Across multiple global specialty lines, a modest hardening of rates is expected in 2018, however, new capacity has entered the market in anticipation of the hardening market and will thus reduce the impact on rate growth, according to Willis Re’s viewpoint report on January renewals.
In the global specialty markets signs of market hardening have appeared following the Q3 catastrophe losses as well as increased interest in stop-loss reinsurance to address silent cyber.
With losses from the three major Q3 hurricanes still being tallied, January 1st 2018 renewals were later than usual.
The report highlights a trend of silent cyber becoming an increasing concern after NotPetya – reinsurers are responding by attempting to quantify potential cyber aggregation levels.
The cyber market shows a trend of growing interest in stop-loss reinsurance to address silent cyber; on a standalone basis, quota share remains the dominant form of reinsurance, however, the international and London markets have shown increased interest in excess of loss solutions.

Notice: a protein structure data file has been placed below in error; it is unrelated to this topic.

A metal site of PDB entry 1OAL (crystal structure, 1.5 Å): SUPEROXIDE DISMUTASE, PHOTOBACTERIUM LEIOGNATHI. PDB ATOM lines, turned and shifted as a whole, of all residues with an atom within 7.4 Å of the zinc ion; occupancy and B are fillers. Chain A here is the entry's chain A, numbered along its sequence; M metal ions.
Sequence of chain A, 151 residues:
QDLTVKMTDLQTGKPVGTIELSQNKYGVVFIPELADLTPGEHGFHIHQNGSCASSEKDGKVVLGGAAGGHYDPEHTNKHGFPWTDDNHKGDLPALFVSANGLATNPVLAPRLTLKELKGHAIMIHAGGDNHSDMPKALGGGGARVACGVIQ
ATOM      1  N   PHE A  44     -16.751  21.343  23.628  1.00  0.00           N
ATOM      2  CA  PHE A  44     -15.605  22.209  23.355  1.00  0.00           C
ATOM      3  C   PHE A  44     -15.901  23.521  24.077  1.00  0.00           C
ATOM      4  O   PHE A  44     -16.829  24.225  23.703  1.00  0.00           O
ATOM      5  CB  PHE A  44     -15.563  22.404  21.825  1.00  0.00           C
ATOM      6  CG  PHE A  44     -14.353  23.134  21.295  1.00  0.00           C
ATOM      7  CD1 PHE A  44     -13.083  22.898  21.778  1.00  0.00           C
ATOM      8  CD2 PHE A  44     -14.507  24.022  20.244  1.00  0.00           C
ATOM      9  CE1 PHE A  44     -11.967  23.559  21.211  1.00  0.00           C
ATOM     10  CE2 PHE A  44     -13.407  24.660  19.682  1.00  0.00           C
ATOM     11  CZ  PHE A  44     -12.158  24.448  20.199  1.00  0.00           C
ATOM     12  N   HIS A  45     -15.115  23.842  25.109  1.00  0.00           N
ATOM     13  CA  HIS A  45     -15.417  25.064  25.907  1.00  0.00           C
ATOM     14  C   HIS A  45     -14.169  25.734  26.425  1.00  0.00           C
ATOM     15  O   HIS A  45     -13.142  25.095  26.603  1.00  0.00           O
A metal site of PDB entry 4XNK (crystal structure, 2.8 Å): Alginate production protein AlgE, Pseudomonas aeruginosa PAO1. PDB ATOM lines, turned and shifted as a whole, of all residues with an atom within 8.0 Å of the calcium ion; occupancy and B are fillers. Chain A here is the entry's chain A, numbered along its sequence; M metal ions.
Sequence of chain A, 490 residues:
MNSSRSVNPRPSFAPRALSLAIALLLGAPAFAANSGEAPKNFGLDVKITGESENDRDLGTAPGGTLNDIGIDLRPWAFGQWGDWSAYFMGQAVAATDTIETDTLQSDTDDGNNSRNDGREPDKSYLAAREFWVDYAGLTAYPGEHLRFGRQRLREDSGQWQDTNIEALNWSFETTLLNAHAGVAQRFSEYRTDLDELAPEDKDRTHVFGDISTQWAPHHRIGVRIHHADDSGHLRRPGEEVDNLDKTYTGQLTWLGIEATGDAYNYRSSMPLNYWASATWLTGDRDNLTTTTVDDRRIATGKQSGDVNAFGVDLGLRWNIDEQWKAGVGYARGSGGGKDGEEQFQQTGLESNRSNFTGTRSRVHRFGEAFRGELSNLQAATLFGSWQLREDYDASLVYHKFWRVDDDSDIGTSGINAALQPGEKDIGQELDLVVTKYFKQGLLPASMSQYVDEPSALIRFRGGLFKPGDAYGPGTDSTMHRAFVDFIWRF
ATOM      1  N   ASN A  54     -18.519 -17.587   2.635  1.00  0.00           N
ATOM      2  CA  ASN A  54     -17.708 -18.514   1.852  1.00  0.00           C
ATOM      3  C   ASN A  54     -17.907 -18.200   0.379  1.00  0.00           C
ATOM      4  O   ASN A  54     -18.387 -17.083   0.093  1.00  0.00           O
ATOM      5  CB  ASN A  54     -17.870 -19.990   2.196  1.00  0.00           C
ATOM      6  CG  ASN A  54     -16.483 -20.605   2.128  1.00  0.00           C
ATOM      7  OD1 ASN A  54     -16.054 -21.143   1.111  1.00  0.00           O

A further factor expected to drive European cyber market demand is the forthcoming General Data Protection Regulation (EU) and similar regulations, however U.S. business still predominates.
Marine and aerospace lines have shown signs of market hardening, while direct market terms and conditions are lagging the hardening of the engineering reinsurance market.
In the marine space, Willis Re said the new Joint Excess Loss Committee (JELC) wording is a major talking point as clients analyze the changes, while poor performing pro rata contracts have put pressure on commission levels.
Trade credit lines have seen an increased tendency towards multi-year programmes; reinsurers have an increased appetite for longer tenors due to “potential large losses from Steinhoff accounting issues and Seadrill bankruptcy,” and Willis Re noted a further trend of increased interest from export credit agencies in portfolio risk transfers to the private reinsurance market.
“The general view across re/insurance markets was that “no further reductions in pricing would be available; this was a position was largely followed, arguably more rigorously by the reinsurance market than the direct market where some degree of further rate reduction was available, especially for better performing accounts and where further passenger and fleet growth was evident; conversely certain less well performing direct airline and aerospace accounts were subject to significant pricing increases,” explained Willis Re.
The onset of 2018 has brought trends of a modest hardening of direct terms across multiple global specialty markets, despite some growth in proportional reinsurance capacity.